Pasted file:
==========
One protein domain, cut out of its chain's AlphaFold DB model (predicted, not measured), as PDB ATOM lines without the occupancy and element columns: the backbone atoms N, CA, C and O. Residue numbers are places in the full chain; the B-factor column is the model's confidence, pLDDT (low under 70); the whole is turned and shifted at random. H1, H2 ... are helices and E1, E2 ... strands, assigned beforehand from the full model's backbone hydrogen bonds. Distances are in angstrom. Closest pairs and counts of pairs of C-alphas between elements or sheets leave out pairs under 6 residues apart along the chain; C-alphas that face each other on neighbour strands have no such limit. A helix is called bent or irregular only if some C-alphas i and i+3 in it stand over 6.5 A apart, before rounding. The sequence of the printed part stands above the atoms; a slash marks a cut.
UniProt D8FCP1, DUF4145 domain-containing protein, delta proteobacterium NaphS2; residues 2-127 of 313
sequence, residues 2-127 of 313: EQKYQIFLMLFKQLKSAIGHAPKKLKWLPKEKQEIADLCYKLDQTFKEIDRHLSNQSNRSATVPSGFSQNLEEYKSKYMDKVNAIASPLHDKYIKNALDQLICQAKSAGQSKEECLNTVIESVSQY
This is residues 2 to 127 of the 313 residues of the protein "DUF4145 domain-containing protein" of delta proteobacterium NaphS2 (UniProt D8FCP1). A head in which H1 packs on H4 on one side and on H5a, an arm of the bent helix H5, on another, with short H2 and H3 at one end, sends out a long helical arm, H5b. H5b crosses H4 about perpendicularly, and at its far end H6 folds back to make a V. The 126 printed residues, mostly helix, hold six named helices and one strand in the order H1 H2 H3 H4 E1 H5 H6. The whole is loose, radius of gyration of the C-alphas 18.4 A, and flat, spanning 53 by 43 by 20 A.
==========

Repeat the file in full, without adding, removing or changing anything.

One protein domain, cut out of its chain's AlphaFold DB model (predicted, not measured), as PDB ATOM lines without the occupancy and element columns: the backbone atoms N, CA, C and O. Residue numbers are places in the full chain; the B-factor column is the model's confidence, pLDDT (low under 70); the whole is turned and shifted at random. H1, H2 ... are helices and E1, E2 ... strands, assigned beforehand from the full model's backbone hydrogen bonds. Distances are in angstrom. Closest pairs and counts of pairs of C-alphas between elements or sheets leave out pairs under 6 residues apart along the chain; C-alphas that face each other on neighbour strands have no such limit. A helix is called bent or irregular only if some C-alphas i and i+3 in it stand over 6.5 A apart, before rounding. The sequence of the printed part stands above the atoms; a slash marks a cut.
UniProt D8FCP1, DUF4145 domain-containing protein, delta proteobacterium NaphS2; residues 2-127 of 313
sequence, residues 2-127 of 313: EQKYQIFLMLFKQLKSAIGHAPKKLKWLPKEKQEIADLCYKLDQTFKEIDRHLSNQSNRSATVPSGFSQNLEEYKSKYMDKVNAIASPLHDKYIKNALDQLICQAKSAGQSKEECLNTVIESVSQY
This is residues 2 to 127 of the 313 residues of the protein "DUF4145 domain-containing protein" of delta proteobacterium NaphS2 (UniProt D8FCP1). A head in which H1 packs on H4 on one side and on H5a, an arm of the bent helix H5, on another, with short H2 and H3 at one end, sends out a long helical arm, H5b. H5b crosses H4 about perpendicularly, and at its far end H6 folds back to make a V. The 126 printed residues, mostly helix, hold six named helices and one strand in the order H1 H2 H3 H4 E1 H5 H6. The whole is loose, radius of gyration of the C-alphas 18.4 A, and flat, spanning 53 by 43 by 20 A.